A look at the 4 countries the US says sponsor terrorism

TOKYO (AP) — North Korea is on its way back onto a very short list of countries the United States says sponsor terrorism.

The designation, announced by President Donald Trump on Monday, will expand the already substantial array of sanctions the U.S. has imposed on trade with North Korea. It will clamp down further on the North’s access to banks and other financial institutions and, more importantly, deepen the stigma any potential trading partners will have to take into account before doing business with Pyongyang.

Even though many of the punishments against North Korea have already been enacted under previous sanctions measures, putting any country on the list is a very serious move by Washington. There are only three other countries on the list: Sudan, Iran and Syria. Cuba, which had been on the list from 1982, was removed by then-President Barack Obama in 2015.

But how exactly does the terrorism charge fit North Korea? And how does North Korea compare to the other countries on the list?

Here’s a look, country by country:



In the 1980s, North Korea was particularly active in deadly acts of terrorism, including a bombing in Myanmar that killed South Korean Cabinet members and the downing of a South Korean commercial airliner. It was blacklisted in 1988, but delisted in 2008 as Washington tried to entice it into a nuclear deal.

The most glaring recent case of what could be seen as terrorism backed by North Korea is the assassination of leader Kim Jong Un’s estranged half brother last February at the international airport in Kuala Lumpur, Malaysia. Two young Southeast Asian women are now on trial for allegedly carrying out the killing, but authorities believe the plot was masterminded by North Korean agents who recruited, trained and supplied the women with the extremely toxic VX poison used in the assassination.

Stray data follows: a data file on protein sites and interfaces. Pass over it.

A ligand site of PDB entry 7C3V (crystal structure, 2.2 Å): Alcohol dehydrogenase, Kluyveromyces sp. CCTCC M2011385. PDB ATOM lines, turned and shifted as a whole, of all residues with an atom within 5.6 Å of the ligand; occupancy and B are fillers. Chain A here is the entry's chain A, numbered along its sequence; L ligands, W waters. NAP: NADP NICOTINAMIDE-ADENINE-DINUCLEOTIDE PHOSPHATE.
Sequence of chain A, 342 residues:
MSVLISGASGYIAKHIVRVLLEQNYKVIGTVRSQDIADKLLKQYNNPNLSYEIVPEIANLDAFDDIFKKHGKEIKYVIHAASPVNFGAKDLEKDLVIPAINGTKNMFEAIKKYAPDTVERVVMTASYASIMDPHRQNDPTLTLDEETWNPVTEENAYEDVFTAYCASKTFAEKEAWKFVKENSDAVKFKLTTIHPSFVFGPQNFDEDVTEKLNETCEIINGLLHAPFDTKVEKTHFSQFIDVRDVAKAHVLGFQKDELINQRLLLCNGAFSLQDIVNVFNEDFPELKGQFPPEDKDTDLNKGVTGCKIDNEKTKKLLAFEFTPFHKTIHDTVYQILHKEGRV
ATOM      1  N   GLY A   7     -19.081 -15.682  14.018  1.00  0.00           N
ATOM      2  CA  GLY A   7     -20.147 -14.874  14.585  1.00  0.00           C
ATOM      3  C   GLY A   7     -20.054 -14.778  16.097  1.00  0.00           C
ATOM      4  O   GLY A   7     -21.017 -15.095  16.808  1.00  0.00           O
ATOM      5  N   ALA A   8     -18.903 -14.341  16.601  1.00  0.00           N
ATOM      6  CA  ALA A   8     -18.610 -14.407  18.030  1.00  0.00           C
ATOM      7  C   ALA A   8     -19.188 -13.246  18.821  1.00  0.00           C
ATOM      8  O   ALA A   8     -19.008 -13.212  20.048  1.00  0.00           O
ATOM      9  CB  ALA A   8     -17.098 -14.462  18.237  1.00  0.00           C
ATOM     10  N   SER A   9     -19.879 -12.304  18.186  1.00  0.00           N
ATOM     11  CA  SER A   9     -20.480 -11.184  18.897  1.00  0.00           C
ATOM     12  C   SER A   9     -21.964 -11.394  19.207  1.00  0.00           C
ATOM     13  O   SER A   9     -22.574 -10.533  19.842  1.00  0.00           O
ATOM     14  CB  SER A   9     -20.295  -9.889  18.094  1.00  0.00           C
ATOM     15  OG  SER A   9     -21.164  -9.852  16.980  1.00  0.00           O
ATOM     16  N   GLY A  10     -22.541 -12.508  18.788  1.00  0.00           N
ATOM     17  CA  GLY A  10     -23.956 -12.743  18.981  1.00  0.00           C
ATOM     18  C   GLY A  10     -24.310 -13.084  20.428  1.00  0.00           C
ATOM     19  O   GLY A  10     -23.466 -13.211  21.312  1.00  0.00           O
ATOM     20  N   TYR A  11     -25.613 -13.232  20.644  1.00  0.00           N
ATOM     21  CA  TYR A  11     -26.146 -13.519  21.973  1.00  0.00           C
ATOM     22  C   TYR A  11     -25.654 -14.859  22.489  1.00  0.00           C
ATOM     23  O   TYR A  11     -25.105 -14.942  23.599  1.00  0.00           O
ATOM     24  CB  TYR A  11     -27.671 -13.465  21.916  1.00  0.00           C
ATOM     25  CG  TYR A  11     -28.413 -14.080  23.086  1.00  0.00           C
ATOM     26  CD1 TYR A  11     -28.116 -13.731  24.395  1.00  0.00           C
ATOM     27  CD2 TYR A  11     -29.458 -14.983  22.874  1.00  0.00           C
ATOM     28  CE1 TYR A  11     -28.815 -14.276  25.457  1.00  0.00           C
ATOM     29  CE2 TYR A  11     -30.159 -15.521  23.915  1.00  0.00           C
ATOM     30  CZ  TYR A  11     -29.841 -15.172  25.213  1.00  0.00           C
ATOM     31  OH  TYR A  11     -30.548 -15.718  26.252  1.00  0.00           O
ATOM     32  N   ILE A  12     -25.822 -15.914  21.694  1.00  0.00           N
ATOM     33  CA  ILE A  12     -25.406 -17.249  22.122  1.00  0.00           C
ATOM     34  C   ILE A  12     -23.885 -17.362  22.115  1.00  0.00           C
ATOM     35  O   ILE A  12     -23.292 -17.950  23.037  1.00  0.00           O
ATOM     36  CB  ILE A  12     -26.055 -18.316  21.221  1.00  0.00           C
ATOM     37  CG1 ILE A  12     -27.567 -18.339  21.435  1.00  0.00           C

VX is a sophisticated nerve agent that is almost exclusively produced with state backing for military use. Moreover, the U.S. has accused the North of involvement in several highly disruptive cyber incidents that could fall into the terrorism rubric.



Syria has been on the blacklist since the designation was created in 1979. According to the U.S., Bashar Assad’s regime supports a variety of terrorist groups that have a destabilizing effect well beyond the region. In particular, according to the U.S., it provides political and weapons support to Lebanon-based Hezbollah, while helping Iran to keep the group armed.

The U.S. claim…

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